Sorry for the abbreviated first post. Our 2 year old needed some help getting back to sleep.
Some more details about the tank. It's a standard WaterBox 6025. Right now, it's just low tech, with the single FX6 providing filtration. I'll be swapping the FX4 from my 75g soon, with my Cerges reactor and UV filter.
WB 6025: 60.5"x25.3x21.7", 143.8 gallons
Filtration: 1x Fluval FX6
Heater: Helios PTC at 76 degrees (in-line heater unit made from 2" PVC and cable glands)
Soil: 18L of UNS ControSoiL + a mix of sand
Now the theme of the tank. My wife and I live near and got married close to a river here in CO. Even though it appears to maintain the same course, if you know it well enough you can see the changes from year to year; a bank is more eroded here, a boulder shifts there, a tree falls into the river in another location. It's constantly changing course. The basic idea for the design in this tank was that of a Brazilian highlands river that had shifted course and overtaken a dead tree stump and rocks that had accumulated around it after most of the soil had been stripped away during high water events. The UNS ControSoil is mixed in between the many rocks and held in place with HDPE paver grids that also serve to protect the glass from the rocks.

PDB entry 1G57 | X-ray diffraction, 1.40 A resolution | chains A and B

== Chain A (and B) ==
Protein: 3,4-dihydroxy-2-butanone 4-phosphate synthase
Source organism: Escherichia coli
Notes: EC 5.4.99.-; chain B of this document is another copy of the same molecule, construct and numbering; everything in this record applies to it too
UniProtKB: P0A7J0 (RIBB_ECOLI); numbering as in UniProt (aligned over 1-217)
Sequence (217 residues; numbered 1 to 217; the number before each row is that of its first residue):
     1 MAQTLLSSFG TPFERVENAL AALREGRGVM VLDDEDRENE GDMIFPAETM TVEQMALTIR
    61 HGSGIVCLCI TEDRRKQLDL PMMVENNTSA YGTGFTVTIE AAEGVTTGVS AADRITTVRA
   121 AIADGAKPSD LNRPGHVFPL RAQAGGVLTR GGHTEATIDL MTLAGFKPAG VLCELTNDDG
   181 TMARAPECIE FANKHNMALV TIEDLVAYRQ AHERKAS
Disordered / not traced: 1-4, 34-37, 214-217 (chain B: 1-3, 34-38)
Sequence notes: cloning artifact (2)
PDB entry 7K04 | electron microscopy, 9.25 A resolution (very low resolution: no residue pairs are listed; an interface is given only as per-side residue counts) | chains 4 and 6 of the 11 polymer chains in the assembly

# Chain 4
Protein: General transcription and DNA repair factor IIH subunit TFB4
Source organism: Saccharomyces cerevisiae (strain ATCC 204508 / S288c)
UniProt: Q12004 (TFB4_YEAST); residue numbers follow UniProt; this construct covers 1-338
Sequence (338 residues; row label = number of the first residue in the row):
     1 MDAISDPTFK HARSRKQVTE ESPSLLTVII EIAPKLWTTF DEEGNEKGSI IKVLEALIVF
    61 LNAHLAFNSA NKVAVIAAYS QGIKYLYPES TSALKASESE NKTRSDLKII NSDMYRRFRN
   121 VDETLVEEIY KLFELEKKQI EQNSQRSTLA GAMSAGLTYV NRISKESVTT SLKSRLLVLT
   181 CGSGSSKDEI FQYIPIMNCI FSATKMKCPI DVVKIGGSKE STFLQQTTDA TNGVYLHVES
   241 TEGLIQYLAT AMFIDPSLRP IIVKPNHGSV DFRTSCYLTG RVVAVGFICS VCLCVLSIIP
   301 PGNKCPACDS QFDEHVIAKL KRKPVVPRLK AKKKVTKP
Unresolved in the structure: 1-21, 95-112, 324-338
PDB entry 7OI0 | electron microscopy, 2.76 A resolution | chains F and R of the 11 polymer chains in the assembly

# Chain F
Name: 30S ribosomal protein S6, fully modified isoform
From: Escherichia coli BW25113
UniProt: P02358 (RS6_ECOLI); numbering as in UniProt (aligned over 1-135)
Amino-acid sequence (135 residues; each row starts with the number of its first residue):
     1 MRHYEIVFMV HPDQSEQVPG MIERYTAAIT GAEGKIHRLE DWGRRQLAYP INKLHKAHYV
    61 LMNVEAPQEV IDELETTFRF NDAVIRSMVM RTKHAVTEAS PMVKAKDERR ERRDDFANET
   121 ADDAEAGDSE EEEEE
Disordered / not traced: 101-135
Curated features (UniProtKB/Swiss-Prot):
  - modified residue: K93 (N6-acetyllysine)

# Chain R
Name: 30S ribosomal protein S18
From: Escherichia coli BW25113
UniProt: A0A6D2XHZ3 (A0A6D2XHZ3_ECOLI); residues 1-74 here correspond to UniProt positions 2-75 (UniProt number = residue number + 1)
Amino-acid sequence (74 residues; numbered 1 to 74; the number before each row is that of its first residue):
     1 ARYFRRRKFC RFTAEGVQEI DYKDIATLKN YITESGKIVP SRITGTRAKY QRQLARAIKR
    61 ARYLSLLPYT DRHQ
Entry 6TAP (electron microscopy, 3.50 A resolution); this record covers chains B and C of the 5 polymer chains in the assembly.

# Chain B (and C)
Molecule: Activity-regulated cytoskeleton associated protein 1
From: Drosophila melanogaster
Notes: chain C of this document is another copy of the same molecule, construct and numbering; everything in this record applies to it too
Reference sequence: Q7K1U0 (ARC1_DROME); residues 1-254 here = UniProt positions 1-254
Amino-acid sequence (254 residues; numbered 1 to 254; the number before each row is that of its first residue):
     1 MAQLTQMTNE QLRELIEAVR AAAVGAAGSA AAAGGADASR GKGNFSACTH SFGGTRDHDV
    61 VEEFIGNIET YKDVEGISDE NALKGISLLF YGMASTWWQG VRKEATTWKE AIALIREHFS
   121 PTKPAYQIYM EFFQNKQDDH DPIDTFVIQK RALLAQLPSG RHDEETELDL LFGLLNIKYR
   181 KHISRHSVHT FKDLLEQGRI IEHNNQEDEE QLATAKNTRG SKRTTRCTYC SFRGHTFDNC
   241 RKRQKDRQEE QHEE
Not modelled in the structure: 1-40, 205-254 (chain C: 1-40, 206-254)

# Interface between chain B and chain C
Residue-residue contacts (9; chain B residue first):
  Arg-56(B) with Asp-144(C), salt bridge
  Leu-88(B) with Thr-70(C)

All of the plants are typical SA/Amazonian varieties; Echinodorus bleheri, Echinodorus cordifolius, Echinodorus quadricostatus, Hellanthium tenellum, Hydrocotyle leuocephala, etc. Some of them are having a tough time transitioning from emersed to submerged life and a good pruning session will be in order soon. All of the plants have submerged leaves growing in, so the plants will survive, but the tank will look a bit sparse in areas, for a bit. Also, we've had an unpredictable winter here and buying mail order plants at this time of year is a risky proposition. I have some pretty big E. cordifolius growing in my 75g that will get a short bath in an H2O2/Excel solution, then come over to the new 6025.